Hey Americans, It’s Still Possible to Travel to Cuba
Despite a flurry of news reports that would seem to indicate otherwise, it’s still possible for Americans to travel independently to Cuba.
It’s a crucial message and one that the coordinator of Cuba-US People to People Partnership is seeking to circulate far and wide before serious harm is done to the Cuban economy and private businesses on the Caribbean island.
Numerous news organizations have erroneously reported that it’s no longer possible for Americans to travel independently to Cuba, said McAuliff.
In the wake of new travel regulations announced in November by the Treasury Department, news organizations have issued wildly varying reports about the current situation, including stating that all visits must be done through recognized US group-tour agencies and that visits are now limited to tours sanctioned by the US government, permission for which the Trump administration can make as stringent as it wants.
This additional category states that travelers must engage in a full-time schedule of activities that result in meaningful interaction with individuals in Cuba. Renting a room in a private Cuban residence (casa particular), eating at a privately owned Cuban restaurant (paladares) and shopping at privately owned stores run by self-employed Cubans (cuentapropistas) are all examples of authorized activities.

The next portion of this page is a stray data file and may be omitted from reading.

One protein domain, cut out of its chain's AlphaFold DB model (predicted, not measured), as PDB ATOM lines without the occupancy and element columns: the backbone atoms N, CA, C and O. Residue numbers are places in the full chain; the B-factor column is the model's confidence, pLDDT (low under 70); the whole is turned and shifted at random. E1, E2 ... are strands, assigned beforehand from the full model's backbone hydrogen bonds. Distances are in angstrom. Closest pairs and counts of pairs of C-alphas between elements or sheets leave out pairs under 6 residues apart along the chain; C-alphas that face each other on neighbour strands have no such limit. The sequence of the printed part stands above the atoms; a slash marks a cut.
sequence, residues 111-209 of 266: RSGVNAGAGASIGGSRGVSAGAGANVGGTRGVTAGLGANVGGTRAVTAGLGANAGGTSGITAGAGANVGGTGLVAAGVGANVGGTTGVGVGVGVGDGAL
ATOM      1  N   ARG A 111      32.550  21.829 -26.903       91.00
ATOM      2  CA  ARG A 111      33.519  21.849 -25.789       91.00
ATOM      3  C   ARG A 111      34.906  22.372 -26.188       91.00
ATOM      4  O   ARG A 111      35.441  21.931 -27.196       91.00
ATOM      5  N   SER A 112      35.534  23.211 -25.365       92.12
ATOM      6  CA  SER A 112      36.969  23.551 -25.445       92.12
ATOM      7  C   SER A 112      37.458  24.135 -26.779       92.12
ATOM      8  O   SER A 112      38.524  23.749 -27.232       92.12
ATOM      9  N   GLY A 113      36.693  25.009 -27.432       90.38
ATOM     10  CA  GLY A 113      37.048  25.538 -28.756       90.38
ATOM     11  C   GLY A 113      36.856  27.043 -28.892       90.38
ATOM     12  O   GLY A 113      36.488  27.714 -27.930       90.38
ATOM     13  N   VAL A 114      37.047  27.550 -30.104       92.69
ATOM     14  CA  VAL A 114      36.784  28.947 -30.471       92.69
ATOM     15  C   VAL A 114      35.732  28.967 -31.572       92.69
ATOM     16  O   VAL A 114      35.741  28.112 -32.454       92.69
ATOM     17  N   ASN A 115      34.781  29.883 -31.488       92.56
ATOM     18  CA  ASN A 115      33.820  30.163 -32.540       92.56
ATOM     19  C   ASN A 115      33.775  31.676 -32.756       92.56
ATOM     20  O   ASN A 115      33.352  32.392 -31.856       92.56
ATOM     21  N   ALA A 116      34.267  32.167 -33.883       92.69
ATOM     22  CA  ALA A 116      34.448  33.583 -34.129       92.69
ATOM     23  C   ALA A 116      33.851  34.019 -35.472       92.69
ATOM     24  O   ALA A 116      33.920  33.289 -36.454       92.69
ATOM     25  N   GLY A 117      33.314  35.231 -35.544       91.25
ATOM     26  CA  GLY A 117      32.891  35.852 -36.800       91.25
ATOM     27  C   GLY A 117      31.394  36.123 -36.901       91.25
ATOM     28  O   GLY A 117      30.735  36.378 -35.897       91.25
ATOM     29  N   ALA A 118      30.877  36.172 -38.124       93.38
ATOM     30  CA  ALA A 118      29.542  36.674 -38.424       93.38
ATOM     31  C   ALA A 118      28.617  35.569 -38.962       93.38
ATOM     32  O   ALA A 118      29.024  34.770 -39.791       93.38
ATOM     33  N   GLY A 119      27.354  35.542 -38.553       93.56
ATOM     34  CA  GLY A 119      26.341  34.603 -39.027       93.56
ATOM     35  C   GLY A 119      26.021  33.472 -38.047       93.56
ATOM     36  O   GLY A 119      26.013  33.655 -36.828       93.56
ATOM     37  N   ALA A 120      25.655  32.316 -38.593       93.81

However, in order to meet the requirement of a full-time schedule, a traveler must engage in additional authorized Support for the Cuban People activities.
The Cuba-US People to People Partnership also stated that tour operators may have motive to discourage individual visits to the island, as they take place outside of their packaged programs or cruises.
Trump’s rollback of Obama-era travel freedoms in Cuba have not been the only damper on tourism to the island.
American travel has also been slowed by safety warnings issued in September by the US government, which included the US Embassy in Havana withdrawing 60 percent of its staff.
The government has warned Americans of alleged sonic attacks on US Embassy Havana employees. The mysterious attacks have been said to cause individuals to suffer from a range of symptoms including ear complaints, hearing loss, dizziness, headache, fatigue, cognitive issues and difficulty sleeping.
The U.S. and Cuban governments have not yet determined who is responsible for the attacks and the Cuban government has denied any involvement, calling the reports bizarre nonsense.
Source: Travel Pulse